FCPI & MLST Tests: Making the Best of College Life

There are many reasons why college students have a stressful lifestyle; papers, group projects, examinations, student clubs, internships, work, friends, family – it is hard to balance these without sacrificing sleep and mental wellbeing. Many students are unaware and ill prepared to deal with the issues that they encounter during their college years. This is why our Yonsei Counselling Center partnered up with the Appenzeller International House to give opportunities to students to deal with their stress and their study habits better. So, how can you make the best of your college life? Fear not, psychology may have the answer you need.   

[Image 1: FCPI & MLST-II Tests Poster 1]

Vice Chief RA Sihyeon organized an event where students were able to get evaluated by the Yonsei Counselling Center through their test results. There were two tests conducted – the Foreign College Student Psychological Inventory (FCPI) test was catered towards foreigners, while the Multi-dimensional Learning Strategy Test II (MLST-II) was catered towards anyone with a goal to change their study habits.

[Image 2: FCPI & MLST-II Tests Poster 2]

The FCPI test is designed to evaluate foreign students’ adaptation to the Korean university life. According to the results, certain habits and changes are recommended to better one’s lifestyle. Appenzeller students who signed up for the FCPI test took the test in advance, and brought their result sheet with them to the interpretation session. The counselor explained the scales one by one to facilitate students’ understanding of the scale. The counselor also shared her experience as a study abroad student in America, and formed an understanding with the participants on language barrier problems and cultural adjustment. After explaining the index of the test result, she answered questions for the remaining 10 minutes.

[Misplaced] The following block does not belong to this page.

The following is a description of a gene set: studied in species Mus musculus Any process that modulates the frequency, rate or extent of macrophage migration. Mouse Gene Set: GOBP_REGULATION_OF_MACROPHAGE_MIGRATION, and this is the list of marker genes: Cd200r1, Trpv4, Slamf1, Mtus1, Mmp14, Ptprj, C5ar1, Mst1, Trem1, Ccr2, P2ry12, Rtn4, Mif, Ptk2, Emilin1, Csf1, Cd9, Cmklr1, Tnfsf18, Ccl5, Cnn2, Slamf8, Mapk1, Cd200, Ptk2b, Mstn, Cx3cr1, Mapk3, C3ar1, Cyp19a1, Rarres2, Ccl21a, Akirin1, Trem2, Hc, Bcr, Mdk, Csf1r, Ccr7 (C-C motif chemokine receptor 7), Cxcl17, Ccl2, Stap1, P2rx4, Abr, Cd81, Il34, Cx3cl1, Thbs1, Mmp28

[Image 3: FCPI & MLST-II Tests Document]

The MLST-II assesses the students’ study habits, and provides recommendations and study guides to help them study more efficiently. The students took the test in advance, as well, and during the session they discussed each of their results with the counsellor. Some students raised questions about how to deal with the anxiety that comes with rigorous studies. The counsellor recommended meditation, as it helps focus on senses rather than thoughts.

We would like to thank the Yonsei Counselling Center for the opportunity they gave Appenzeller students to find better strategies to cope with their current habits. 

By 18.5 IS Heghine GrigoryanView 126

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